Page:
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  • Tertiary Follicles: Survived secondary follicle develops into tertiary follicle which is characterised by a fluid cavity called antrum (antral follicle). The oocyte lies at the edge of a mound made up of granulosa epithelial cells known as cumulus oophorous. oocyte grows in size and completes first meiotic division. The theca layer gets organised into two layers inner theca interna (well supplied with capillaries, from lipid-rich cells) and outer theca externa (contains larger vessels).

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  • Graafian Follicle: The tertiary follicle further develops into the mature follicle called Graafian follicle. Graafian follicle ruptures and releases the secondary oocyte (ovum) from the ovary every menstrual cycle (alternatively from right and left ovary) by the process called ovulation.

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Corpus Luteum: 



  • The ovum is shed from the ovary by the rupture of the Graffian follicle. This shedding of the ovum is called ovulation. Generally, it occurs14 days before the starting of next menstrual cycle. After shedding primary oocyte divides and becomes the secondary oocyte. After shedding the ovum, the remaining part of the Graffian follicle is called corpus luteum (Latin: yellow body). The luteal phase is the second half of a woman’s menstrual cycle. The luteal phase begins after ovulation and continues until menstruation occurs.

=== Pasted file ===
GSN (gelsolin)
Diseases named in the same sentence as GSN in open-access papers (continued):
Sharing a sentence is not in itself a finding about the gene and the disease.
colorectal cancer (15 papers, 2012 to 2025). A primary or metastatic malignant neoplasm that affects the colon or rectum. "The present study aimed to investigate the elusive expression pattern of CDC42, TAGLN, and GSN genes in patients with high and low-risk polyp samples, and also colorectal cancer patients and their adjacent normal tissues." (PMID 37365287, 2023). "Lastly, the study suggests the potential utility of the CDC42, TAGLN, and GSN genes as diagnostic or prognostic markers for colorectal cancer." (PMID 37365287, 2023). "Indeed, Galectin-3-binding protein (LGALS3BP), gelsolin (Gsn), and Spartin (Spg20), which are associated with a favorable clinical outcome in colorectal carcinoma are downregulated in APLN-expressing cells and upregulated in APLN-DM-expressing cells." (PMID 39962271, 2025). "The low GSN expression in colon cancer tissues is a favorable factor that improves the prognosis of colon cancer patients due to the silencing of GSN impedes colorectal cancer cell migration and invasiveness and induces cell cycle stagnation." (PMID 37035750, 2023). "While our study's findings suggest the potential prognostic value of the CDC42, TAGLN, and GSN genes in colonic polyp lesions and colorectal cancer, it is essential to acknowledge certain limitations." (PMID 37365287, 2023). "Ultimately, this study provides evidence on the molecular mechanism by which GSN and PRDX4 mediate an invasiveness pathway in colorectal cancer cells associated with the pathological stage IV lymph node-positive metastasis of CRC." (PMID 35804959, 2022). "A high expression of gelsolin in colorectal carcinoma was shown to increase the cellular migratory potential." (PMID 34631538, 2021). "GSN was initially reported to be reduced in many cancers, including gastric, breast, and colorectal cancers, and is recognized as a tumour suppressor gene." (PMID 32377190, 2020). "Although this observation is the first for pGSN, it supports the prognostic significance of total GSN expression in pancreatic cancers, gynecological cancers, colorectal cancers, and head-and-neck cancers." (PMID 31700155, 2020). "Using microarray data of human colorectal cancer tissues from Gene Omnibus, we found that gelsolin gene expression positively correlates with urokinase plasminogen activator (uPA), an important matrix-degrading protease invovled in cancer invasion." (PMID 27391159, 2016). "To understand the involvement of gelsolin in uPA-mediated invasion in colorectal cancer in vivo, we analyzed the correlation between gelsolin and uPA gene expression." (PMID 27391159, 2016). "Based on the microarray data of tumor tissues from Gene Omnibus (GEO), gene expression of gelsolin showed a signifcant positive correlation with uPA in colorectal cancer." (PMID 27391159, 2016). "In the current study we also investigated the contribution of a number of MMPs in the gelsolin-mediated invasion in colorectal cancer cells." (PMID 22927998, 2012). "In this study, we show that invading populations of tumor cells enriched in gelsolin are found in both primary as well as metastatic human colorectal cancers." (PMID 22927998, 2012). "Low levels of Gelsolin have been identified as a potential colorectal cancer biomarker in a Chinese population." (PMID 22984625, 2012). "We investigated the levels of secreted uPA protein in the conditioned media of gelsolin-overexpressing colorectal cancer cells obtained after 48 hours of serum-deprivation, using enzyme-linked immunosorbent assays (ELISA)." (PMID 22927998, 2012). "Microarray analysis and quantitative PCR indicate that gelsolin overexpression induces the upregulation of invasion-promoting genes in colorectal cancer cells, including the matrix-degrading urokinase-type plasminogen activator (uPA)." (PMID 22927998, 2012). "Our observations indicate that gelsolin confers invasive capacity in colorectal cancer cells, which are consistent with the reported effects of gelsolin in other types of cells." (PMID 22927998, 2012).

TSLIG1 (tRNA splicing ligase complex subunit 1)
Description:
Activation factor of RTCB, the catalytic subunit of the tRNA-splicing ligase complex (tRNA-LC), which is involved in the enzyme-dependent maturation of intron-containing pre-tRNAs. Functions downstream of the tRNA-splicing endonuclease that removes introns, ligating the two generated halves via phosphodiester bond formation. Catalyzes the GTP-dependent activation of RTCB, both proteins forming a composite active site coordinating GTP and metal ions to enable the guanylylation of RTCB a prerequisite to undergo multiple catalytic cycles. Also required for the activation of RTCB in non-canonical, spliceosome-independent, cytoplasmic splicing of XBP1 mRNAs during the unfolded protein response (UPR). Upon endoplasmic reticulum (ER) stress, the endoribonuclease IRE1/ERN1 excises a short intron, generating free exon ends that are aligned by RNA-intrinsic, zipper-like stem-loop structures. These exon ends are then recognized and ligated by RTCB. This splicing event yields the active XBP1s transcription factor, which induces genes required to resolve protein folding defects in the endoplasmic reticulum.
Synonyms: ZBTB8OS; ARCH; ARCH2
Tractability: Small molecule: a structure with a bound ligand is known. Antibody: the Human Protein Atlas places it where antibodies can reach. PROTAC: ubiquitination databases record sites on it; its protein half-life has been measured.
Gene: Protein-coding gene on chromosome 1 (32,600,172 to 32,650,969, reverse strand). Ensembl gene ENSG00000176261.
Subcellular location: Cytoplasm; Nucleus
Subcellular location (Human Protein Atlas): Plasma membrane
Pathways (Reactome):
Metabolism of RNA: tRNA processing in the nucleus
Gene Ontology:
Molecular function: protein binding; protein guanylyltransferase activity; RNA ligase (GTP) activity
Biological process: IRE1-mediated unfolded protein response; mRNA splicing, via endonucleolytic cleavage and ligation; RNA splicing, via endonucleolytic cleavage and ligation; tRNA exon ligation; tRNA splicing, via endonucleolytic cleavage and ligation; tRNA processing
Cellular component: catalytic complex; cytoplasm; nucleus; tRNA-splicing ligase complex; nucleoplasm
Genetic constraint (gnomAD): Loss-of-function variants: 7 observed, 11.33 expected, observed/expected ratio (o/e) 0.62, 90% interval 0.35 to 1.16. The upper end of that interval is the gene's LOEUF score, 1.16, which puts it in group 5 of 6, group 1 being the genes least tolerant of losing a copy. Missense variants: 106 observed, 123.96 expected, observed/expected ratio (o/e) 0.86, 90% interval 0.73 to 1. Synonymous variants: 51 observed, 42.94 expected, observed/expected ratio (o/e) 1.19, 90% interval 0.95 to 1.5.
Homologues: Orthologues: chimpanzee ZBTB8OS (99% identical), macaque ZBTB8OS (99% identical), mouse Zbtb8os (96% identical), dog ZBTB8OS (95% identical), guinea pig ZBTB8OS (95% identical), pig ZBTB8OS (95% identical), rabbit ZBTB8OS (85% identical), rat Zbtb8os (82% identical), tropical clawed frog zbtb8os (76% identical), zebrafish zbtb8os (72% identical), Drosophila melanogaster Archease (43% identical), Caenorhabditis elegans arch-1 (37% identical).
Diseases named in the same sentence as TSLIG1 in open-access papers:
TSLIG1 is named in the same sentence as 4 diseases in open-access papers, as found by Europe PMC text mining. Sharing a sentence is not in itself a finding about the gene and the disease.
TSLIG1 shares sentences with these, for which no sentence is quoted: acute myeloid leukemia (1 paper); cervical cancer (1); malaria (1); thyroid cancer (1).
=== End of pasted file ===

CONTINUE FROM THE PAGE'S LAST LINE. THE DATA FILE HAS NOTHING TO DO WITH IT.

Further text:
• The corpus luteum produces progesterone. Progesterone makes the lining of the uterus thick for implantation and is necessary to sustain a healthy pregnancy. The production of progesterone continues till the placenta begins to take over progesterone production.
  • Now there are two possibilities i.e. the egg (ovum) is not fertilized or egg is fertilized. Let us consider the first case when the egg is not fertilized. In this case, the corpus luteum dies and progesterone production stops. The corpus luteum regenerates and gets converted into fibrous tissue called corpus albicans (Latin: white body). When progesterone levels drop, the uterus lining stops thickening and is consequently shed during menstruation. If the egg is fertilized, the corpus luteum starts receiving HCG(human chorionic gonadotropin) from the developing embryo. HCG instructs the corpus luteum to keep producing progesterone. After ten weeks the placenta takes over progesterone production through the end of pregnancy. Hence corpus luteum lasts for maximum ten weeks.
  • If the corpus luteum does not produce enough progesterone (deficiency is called corpus luteum defect) to allow a pregnancy to develop then the lining of the uterus will begin to shed. The low progesterone levels in a pregnant woman may result in miscarriage.


Ovarian Cycle:

  • The series of changes that begins with the formation of the ovarian follicle and ends with degeneration of corpus luteum is called ovarian cycle.

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Duct System:

  • It consists of two fallopian tubes, uterus, cervix and vagina.

Fallopian Tubes or Uterine Tubes (oviducts):

  • It is part of the female reproductive system which receives the egg (ovum) shed by the ovary during ovulation. It provides an appropriate environment for fertilization and transport of the egg to the uterus. It is a muscular tube about 10 cm long. Its lumen has a lining of ciliated epithelial cells. The opening of the fallopian tube is expanded into fimbriated funnel also called infundibulum that captures the ovum shed by the ovary. The infundibulum bears a number of finger-like processes at its free border called fimbriae. It shows the presence of an opening called ostium. The ciliated lining of lumen pushes the ovum towards the uterus.